Peter Oborne recounts cricket's progress in Pakistan with the meticulousness and dedication such a rich and unlikely story deserves
“As far back as I can trace my consciousness, the original found itself and came to maturity within a system that was the result of centuries of development in another land, was transplanted as a hot-house flower, is transported and bore some strange fruit,” wrote C.L.R. James, a Trinidadian Marxist, in Beyond a Boundary, arguably the finest book ever written about cricket.
James’s strange fruit was West Indian cricket yet his words are just as apt a description of the sport’s incarnation in Pakistan. In Wounded Tiger Peter Oborne recounts the game’s progress in that country from colonisers’ pastime to national obsession with the meticulousness and dedication such a rich and unlikely story deserves. Like any good cricket writer, he keeps in mind James’s best-known line, “What do they know of cricket who only cricket know?” As with Oborne’s excellent biography of Basil D’Oliveira — ;the South African all-rounder who played for England after the apartheid regime banned him from first-class cricket — Wounded Tiger puts the sport in its proper social and historical context.
Immediately after the partition of India, Pakistan’s cricketing infrastructure was as flimsy as its national identity but over the years cricket and nationhood would grow symbiotically. The country had very few domestic teams and the sport wasn’t particularly popular beyond the middle-class neighbourhoods of Lahore and Karachi. When the fledgling Test team played at Amritsar, just 35 miles from Lahore, during Pakistan’s first tour of India in 1952, the players found themselves under police guard in a city where four of them had grown up. There were no longer any Muslims in the city and the stadium they had known as Alexandra Park was now the Gandhi Grounds.
It wasn’t long before the Pakistanis established themseves on the international scene, quickly notching up wins against England and India. One thing these early successes had in common with later triumphs was that they were achieved in spite of chaos behind the scenes.
Oborne credits Abdul Hafeez Kardar and Imran Khan — two autocratic, Stakhanovite, Oxford-educated and Savile-Row-suited captains-with overcoming this administrative incompetence. Indeed, he divides Pakistani cricket until 1992 into two eras, the “Age of Kardar”, 1947-75, and the “Age of Khan”, 1976-1992.
The national team reached its zenith with World Cup triumph in 1992 when Imran Khan led them to victory against England in the final. In his telling of the team’s journey from inception to this triumph Oborne is perhaps a little too assiduous, providing detailed reports of matches of little consequence. It is when he puts down his Wisden and picks up his reporter’s notebook that he is at his best. He has interviewed almost every significant living figure in Pakistani cricket and it is their stories that grip the reader.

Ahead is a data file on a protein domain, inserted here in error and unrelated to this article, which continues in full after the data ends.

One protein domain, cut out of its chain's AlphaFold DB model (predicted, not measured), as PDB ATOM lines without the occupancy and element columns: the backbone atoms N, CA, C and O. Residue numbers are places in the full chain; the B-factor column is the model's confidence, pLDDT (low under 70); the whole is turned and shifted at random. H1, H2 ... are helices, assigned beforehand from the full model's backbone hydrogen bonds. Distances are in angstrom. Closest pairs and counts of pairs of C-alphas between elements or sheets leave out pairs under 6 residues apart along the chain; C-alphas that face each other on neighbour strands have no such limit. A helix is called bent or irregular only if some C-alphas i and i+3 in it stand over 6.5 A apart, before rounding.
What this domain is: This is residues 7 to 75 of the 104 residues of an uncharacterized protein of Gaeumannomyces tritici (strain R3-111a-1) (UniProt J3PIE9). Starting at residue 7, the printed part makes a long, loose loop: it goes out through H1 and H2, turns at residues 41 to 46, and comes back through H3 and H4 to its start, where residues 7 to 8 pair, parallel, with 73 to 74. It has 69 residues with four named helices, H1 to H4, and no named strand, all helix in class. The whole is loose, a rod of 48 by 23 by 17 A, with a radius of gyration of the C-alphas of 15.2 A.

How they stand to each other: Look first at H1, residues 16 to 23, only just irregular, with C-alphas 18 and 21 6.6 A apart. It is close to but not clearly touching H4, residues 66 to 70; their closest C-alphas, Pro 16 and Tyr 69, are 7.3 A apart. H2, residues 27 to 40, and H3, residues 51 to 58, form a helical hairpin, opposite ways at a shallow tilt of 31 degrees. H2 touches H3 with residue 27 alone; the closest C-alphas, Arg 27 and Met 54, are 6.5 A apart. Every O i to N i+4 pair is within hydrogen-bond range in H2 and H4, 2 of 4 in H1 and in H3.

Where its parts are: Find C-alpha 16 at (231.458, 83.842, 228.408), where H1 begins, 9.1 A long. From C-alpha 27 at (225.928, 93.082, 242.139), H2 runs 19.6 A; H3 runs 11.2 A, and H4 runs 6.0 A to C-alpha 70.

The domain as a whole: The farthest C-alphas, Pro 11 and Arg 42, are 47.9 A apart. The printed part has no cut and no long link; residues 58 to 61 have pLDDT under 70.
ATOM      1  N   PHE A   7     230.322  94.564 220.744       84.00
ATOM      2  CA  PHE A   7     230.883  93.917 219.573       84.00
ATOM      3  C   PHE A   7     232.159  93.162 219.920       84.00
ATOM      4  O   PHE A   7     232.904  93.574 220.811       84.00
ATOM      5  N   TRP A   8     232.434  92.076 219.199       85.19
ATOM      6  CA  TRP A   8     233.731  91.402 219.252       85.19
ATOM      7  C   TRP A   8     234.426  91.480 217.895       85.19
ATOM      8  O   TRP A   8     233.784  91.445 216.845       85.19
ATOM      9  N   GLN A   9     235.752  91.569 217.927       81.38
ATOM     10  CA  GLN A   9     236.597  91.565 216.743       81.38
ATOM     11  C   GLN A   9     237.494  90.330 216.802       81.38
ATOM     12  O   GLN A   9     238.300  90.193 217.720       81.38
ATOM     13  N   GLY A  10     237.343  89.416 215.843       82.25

After 1992 the historian of Pakistani cricket, Oborne says, begins to feel like Edward Gibbon. Depressingly, establishing 1992 as the high point is far easier than identifying the exact moment things hit rock bottom. Was it when Pakistan were thrashed by Australia in the 1999 World Cup final at Lord’s and their fans, with tears in their eyes, accused their heroes of fixing the match? Was it when, in the aftermath of 9/11, the team first experienced the shame of not being able to play home matches in their own country? Was it in 2009, when terrorist gunmen ambushed the Sri Lankan team bus in Lahore, murdering eight Pakistanis? Was it 2010, when Mohammad Amir, a brilliant but naive 18-year-old, bowled a no-ball so flagrant that it soon led to his exposure and imprisonment for match-fixing?
Whenever the exact nadir was, the challenges faced by Misbah-ul-Haq, Pakistan’s present captain, make him the unsung hero of world cricket. Brought back into the team in 2010 after then-captain Salman Butt was jailed along with Amir, the 40-year-old has had to lead a team in exile, root out corruption and confront a chaotic administration, making a bad day for England’s Alastair Cook look easy.
Oborne is a little too ready to absolve Pakistan’s cricketers of responsibility for the messes they have found themselves in. Practically every controversy in the book is the fault of a hostile — even racist — British press, and while Oborne may be right that Pakistan have been an underappreciated force in world cricket, their cricketers have not always helped themselves. But Wounded Tiger is a labour of love — trips to every corner of Pakistan, meticulous footnotes, and acknowledgments given to librarians in far-flung institutions like the Lahore Gymkhana — so we can forgive Oborne his rose-tinted spectacles.
Even at the worst of times, it is difficult to tear yourself away from Pakistan’s mercurial team. The country has produced some of the most exciting and innovative players cricket has seen and Wounded Tiger is at its most enjoyable when Oborne is explaining how reverse swing transformed fast bowling and crediting the underrated Abdul Qadir with reinventing spin in the 1980s, turning the sedate into the terrifying.
Wounded Tiger makes it clear that Ian Botham was being too narrow-minded in his tongue-in-cheek tribute: “Pakistan is the sort of place every man should send his mother-in-law to, for a month, all expenses paid.”
For all the challenges Pakistan faces today, there exists an admirable national pride, of which the nation’s embattled cricket team is a healthy and unifying expression.
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